The Enlightening, Mystical, Tranformative Mobile Sanitorium, of which has become the name of our project, is a tour of Wollongong in relation to that of Pyschogeography.
Psychogeography draws upon the Situationists’ theories and particularly those of Guy Debord. The beauty of Psychogeography is that it doesn’t have a 1000 page instruction booklet – many situationists claimed to be against ideology, so they were hardly specific about anything in particular. Psychogeography is defined by Guy Debord as “the study of the precise laws and specific effects of the geographical environment, consciously organized or not, on the emotions and behaviour of individuals”.
Following this definition of the concept, Psychogeography would look something like drifting around the environment – sometimes aimlessly, sometimes purposefully and always playfully, imbibing the fundamental laws, relationships and culture and then analysing, studying and thinking about these.
In our project we would act as informative tour guides that take participants to key locations that have undergone transformation by humans:
- Tom Thumb’s Lagoon that has been transformed as an environment in several ways to be more amenable to human settlement.
- The deconsecrated catholic cemetery that has been transformed into a beer garden outside the entertainment centre.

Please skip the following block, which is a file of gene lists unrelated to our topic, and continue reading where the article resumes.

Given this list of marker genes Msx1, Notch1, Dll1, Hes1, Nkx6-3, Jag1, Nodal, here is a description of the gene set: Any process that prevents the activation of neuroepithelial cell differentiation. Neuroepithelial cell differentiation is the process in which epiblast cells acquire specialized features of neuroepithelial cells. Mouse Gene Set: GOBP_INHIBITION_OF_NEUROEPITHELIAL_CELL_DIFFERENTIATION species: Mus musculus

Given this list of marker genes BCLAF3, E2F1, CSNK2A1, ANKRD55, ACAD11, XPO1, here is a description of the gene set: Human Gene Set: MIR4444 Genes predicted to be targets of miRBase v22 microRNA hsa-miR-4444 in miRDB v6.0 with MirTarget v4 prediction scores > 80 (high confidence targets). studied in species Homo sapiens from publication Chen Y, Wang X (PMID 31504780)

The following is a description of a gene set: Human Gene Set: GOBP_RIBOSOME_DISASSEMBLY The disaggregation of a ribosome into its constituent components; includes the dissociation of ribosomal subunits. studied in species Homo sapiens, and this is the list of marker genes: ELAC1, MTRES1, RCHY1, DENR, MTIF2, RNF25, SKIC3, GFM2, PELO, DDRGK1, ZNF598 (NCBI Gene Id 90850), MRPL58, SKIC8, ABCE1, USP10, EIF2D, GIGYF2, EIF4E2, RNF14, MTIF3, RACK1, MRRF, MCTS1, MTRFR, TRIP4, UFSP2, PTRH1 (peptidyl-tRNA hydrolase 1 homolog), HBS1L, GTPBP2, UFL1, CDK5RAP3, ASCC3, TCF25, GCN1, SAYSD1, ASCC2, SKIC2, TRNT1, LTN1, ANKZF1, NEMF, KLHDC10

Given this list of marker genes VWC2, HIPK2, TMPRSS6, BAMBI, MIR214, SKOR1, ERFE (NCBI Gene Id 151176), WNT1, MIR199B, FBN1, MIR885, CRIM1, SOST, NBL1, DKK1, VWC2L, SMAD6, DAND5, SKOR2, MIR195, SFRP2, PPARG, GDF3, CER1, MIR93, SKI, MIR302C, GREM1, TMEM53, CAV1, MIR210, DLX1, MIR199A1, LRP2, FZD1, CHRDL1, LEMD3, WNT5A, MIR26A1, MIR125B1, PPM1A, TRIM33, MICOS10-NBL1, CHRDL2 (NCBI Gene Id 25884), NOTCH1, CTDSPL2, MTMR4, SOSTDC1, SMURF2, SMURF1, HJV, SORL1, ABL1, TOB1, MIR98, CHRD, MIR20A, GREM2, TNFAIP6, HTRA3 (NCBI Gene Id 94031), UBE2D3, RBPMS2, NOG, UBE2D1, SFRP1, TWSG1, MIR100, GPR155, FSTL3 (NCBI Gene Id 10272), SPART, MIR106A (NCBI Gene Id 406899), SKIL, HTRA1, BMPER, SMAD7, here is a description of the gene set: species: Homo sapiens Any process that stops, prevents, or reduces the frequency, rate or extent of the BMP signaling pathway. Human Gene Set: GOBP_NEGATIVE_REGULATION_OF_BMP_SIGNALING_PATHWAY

Our aim would be to provide participants with an alternate view of the human motivation for transformation of their immediate environment and at the very least, upset pre-existing sensibilities. We would use a model of tourism from a previous age that has difficulty being reconciled with current models of tourism and current ideas of environmental preservation, that can lead to hatred of human civilisation – 19th century tourism.
19th century tourists were known for their quest for the exotic, the healing powers of nature and also their graffiti and souveniring. For instance, at the Jenolan cave, tourists would take a stalactite home and sign their name on a 100 million year old limestone formation. We will feature a graffiti session in our tour that confusingly reconciles the idea of the foreign and unnatural nature of human graffiti with pre-existing ideas of the Natural.
We will use a bioactive paint formula that encourages white lichen to grow as an alternative to white paint. This was a well-known technique in 19th century times and examples from this period of lichen graffiti are as clear today as the day they were made. We would also have a refreshment session that will be exclusively alcoholic beverages. Sailors and bushwalkers were famous for maintaining the integrity of potable water stores during long trips by preserving water with alcohol content. This seems bizarre, but cider was long considered a very refreshing beverage. This also pays homage to the Situationists who were famously drunk.
Through our topographical research, our reconnaissance expeditions through the Wollongong CBD and surrounding areas, and our studies into the formulating of bioactive paint, we will devise a tour that will reflect that of the Situationists’ Pyschogeographical theories and values and create a relationship between the intersections of modern-day Wollongong and olden-day Wollongong.